A New Life
The Statue of Liberty, meticulously patched and fitted with a new flame, turns 100 this week. Through the years, the statue has been transformed from a symbol of fraternity between France and the United States into the pre-eminent symbol of freedom, a beacon for millions of immigrants and a patriotic symbol of unrivaled emotional intensity. It has inspired poetry and song, speechmaking and caricature. But mostly the statue has been a personal symbol, to millions around the world, of the hopes and promise of a nation that proclaims itself dedicated to individual liberty. Five very personal perspectives:
Hue Cao, 11, of Hawaii, made news with this contest-winning essay when the car she won had to be auctioned to preserve her family’s welfare eligibility.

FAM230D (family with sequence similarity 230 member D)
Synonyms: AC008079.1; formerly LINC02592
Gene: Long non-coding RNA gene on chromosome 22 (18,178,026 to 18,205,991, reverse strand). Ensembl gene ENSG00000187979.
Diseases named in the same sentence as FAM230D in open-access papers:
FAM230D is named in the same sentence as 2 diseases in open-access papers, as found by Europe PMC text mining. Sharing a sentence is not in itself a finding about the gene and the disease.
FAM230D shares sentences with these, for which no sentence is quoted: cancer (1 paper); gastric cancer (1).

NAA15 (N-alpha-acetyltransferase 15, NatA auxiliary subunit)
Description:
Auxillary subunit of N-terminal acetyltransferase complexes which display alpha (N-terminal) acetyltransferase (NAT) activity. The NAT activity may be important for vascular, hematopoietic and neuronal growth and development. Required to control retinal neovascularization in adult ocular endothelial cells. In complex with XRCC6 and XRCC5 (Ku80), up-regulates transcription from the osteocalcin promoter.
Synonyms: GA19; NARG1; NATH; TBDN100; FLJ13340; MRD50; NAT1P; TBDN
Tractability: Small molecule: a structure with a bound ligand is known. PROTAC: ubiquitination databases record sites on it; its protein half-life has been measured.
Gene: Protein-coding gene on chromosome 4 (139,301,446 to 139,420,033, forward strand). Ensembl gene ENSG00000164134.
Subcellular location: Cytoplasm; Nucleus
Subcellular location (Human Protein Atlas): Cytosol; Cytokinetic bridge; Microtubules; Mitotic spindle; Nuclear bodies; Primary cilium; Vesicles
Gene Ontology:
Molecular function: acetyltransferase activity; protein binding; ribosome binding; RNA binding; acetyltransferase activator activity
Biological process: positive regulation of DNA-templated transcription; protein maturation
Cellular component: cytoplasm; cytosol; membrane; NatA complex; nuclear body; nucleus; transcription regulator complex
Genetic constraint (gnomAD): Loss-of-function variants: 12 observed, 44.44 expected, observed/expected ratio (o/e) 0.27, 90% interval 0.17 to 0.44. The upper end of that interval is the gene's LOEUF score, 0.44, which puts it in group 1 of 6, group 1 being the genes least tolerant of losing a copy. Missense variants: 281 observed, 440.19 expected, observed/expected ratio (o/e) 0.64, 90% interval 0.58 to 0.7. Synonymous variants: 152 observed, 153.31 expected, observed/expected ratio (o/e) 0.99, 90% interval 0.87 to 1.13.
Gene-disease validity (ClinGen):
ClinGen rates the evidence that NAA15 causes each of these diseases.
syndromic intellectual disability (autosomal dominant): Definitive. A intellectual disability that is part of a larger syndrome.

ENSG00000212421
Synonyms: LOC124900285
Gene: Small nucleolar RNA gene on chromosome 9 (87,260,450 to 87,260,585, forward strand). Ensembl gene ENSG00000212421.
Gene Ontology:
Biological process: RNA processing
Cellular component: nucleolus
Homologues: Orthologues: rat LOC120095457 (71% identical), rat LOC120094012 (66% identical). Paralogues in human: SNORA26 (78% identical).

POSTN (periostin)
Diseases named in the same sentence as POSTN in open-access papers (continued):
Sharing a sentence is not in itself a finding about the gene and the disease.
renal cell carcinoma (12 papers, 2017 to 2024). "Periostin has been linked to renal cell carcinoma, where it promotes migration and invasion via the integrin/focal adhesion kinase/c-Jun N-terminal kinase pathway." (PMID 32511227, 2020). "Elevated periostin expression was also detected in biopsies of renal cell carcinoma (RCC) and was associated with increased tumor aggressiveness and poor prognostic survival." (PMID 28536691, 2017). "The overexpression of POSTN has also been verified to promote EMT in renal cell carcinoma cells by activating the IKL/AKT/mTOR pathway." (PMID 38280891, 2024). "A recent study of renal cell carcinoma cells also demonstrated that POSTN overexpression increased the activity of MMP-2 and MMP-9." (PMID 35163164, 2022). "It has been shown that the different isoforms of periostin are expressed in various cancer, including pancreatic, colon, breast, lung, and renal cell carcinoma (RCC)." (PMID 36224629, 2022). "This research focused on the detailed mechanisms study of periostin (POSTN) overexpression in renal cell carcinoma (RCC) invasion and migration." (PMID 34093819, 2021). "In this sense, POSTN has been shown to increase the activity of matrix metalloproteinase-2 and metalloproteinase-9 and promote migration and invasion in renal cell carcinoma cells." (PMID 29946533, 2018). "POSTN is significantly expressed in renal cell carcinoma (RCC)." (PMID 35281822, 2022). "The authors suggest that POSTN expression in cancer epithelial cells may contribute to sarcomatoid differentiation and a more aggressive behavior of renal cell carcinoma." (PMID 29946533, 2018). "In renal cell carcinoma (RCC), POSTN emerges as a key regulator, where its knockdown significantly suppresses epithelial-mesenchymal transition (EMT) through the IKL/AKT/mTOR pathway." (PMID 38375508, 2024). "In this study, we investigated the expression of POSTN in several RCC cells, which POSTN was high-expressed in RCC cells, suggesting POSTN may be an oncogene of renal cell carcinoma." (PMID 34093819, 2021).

I think the Statue of Liberty is the greatest symbol of freedom in the world.
My family and I are from Vietnam. After the war ended, the Communists took over and they were very cruel, stern and ill-tempered. They took away our freedom, and worst of all, they could kill anyone. We had a very hard life under them.
In 1979, we escaped on a small fishing boat, and I remember how crowded it was before a Navy ship saved us. The Americans provided us with food, shelter and clothing.
We wanted to live in America, a land where there is liberty and justice. Every time we saw a picture of the Statue of Liberty, my mother would tell us that she is America. America is a place that lends a hand to those in need. The Americans care for all people, from homeless to hopeless people. After we arrived in America, we promised our mother to love, to care and protect the Statue of Liberty.
In conclusion, I would like to say that America is truly my home. I shall live in this country forever, because this nation has given my family a brand-new life.